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Kaimu Black Sand Beach - Big Island's Newest Beach

Kaimu Black Sand Beach - Kalapana, HawaiiKaimu Beach in Kalapana, a small fishing village on the Big Island of Hawaii, used to be known for its fine black sand, picturesque views of Kaimu Bay and spectacular surfing opportunities. However, the eruption of Kilauea volcano in 1990 totally destroyed and buried the village and the famed Kaimu beach in 80 feet of lava! For months, lava continued to flow into the ocean and filled the bay with new land mass.

Two decades after the eruption, a new black sand beach has emerged where the lava flow reclaimed the ocean. A few years ago, fine black sand start to fill up the shoreline, a result of massive ocean waves crashing relentlessly against the lava rocks, breaking large chunks of lava into smaller and finer grains of sand over time.

Swimming is not recommended at Kaimu Black Sand Beach because the waves are extremely dangerous and the strong current can pull you out to the open sea. However, the magnificent views of the Kaimu Bay are still worthy of a visit. Plus, the trek to the new beach is a lesson on how landmass can be formed.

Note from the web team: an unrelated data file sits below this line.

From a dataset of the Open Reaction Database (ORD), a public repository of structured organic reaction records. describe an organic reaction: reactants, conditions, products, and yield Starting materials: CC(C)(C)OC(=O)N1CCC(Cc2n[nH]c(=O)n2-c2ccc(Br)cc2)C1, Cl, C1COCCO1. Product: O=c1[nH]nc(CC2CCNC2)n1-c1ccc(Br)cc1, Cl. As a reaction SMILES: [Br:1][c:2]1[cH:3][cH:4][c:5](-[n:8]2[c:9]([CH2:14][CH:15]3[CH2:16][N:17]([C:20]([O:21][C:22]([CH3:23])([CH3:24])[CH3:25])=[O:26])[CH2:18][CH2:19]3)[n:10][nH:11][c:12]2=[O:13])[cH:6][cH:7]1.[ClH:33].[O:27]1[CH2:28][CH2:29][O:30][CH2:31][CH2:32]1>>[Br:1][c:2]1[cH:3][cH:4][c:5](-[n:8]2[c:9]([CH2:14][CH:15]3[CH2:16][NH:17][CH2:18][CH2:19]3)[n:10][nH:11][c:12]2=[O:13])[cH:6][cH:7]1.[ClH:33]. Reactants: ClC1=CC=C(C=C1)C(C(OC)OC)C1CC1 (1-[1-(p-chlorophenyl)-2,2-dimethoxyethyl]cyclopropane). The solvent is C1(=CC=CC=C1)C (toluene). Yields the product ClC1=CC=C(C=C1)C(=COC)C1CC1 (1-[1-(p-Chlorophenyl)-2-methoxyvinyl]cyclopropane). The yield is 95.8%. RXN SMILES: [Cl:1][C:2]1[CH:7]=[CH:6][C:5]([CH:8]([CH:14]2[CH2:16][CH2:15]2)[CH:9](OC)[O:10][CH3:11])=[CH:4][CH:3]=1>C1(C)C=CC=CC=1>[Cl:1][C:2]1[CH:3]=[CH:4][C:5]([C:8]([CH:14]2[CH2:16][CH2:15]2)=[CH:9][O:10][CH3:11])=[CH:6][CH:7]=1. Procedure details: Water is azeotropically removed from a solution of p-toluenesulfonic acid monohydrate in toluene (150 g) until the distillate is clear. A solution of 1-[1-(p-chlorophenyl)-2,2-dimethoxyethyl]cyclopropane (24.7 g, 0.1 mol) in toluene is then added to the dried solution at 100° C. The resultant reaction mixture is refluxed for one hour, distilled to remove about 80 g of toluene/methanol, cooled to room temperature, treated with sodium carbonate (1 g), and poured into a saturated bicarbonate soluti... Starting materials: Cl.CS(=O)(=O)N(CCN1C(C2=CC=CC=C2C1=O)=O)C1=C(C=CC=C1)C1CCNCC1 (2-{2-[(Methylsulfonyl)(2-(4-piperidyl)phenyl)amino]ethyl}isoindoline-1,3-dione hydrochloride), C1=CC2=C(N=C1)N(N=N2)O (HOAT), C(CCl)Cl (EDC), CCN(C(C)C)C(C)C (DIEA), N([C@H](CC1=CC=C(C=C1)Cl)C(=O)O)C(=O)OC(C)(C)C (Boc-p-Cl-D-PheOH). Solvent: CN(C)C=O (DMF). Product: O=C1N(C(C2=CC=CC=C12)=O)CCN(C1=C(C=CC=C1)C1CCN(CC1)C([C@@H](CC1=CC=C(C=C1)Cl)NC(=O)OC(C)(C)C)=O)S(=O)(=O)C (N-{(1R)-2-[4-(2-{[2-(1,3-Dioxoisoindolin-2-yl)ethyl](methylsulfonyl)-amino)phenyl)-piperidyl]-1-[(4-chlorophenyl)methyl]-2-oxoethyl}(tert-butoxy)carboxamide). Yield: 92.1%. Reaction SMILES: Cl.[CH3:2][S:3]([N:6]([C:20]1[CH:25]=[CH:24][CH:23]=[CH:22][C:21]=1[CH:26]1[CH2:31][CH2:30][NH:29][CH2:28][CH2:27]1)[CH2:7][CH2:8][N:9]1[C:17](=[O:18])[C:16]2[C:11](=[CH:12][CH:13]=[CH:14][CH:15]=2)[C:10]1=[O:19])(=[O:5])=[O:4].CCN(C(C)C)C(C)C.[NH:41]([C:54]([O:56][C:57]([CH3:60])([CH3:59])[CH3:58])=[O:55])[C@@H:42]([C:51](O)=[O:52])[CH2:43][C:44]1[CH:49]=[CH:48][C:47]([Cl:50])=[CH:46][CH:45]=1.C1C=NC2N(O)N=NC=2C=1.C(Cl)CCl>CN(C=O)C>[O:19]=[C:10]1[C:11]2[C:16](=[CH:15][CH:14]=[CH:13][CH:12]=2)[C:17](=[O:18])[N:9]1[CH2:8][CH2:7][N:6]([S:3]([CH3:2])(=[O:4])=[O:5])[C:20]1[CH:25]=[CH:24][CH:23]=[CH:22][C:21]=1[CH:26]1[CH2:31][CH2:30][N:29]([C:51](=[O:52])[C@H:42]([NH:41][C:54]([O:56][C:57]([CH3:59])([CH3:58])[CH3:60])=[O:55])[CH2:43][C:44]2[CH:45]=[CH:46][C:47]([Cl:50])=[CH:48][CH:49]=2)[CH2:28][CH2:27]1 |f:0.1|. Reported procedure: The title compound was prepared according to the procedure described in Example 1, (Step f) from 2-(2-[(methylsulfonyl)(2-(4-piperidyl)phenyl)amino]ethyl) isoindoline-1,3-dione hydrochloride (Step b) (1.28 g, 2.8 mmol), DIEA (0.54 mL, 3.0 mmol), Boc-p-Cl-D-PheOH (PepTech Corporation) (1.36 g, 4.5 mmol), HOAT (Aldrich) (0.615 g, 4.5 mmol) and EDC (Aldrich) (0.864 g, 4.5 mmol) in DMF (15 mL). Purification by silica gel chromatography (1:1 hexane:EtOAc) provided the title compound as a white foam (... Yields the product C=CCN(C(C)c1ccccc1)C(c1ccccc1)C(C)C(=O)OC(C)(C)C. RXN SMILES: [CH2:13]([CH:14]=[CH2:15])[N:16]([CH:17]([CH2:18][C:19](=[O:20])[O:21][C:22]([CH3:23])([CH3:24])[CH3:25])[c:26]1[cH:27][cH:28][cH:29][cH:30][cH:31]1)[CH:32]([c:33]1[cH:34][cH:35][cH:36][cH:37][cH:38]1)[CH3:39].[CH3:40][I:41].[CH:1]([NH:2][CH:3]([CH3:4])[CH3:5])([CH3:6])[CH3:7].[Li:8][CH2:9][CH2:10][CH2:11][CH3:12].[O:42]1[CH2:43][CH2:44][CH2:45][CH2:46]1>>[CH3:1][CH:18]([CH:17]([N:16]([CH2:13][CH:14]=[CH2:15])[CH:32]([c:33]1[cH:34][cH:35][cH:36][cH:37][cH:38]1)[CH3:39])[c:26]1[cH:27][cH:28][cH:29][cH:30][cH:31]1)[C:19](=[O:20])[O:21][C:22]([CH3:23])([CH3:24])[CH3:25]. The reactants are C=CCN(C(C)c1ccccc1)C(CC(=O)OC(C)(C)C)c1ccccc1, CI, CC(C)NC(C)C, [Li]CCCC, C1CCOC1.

To get there, head south from Pahoa village on Hwy 130 (Pahoa Kalapana Road) and drive about 10 miles down the hill toward the ocean. After passing a historic small white church on the left, look for a highway sign that says Kalapana. Turn left at the sign, then follow the curve to the right and continue toward the ocean. At the next stop sign, turn right onto Kapoho Kalapana Road, also known as the Red Road. Drive a little further and you will see a parking lot where you can park your car. The path to the new Kaimu black lava beach is about a 1/3 mile and starts from the parking lot. Stay on the trail and watch your step as there are cracks and jagged lava rocks along the way. Also watch out for and avoid stepping on young coconut trees planted by locals to help return the beach to its previous beauty.

Another point of interest in the area is the small hut at the trail head which displays photos of the old Kalapana village before and after the 1990 volcanic eruption, as well as interesting information regarding Hawaii’s history and sovereignty.

There are no facilities in this beach. A store across the parking lot sells bottled water, sandwiches and snacks while the Uncle’s Awa Bar next door serves drinks and refreshments. Every Wednesday, a Night Farmers Market is held at the adjacent compound featuring food vendors, arts and crafts, fruits, vegetables and live entertainment.

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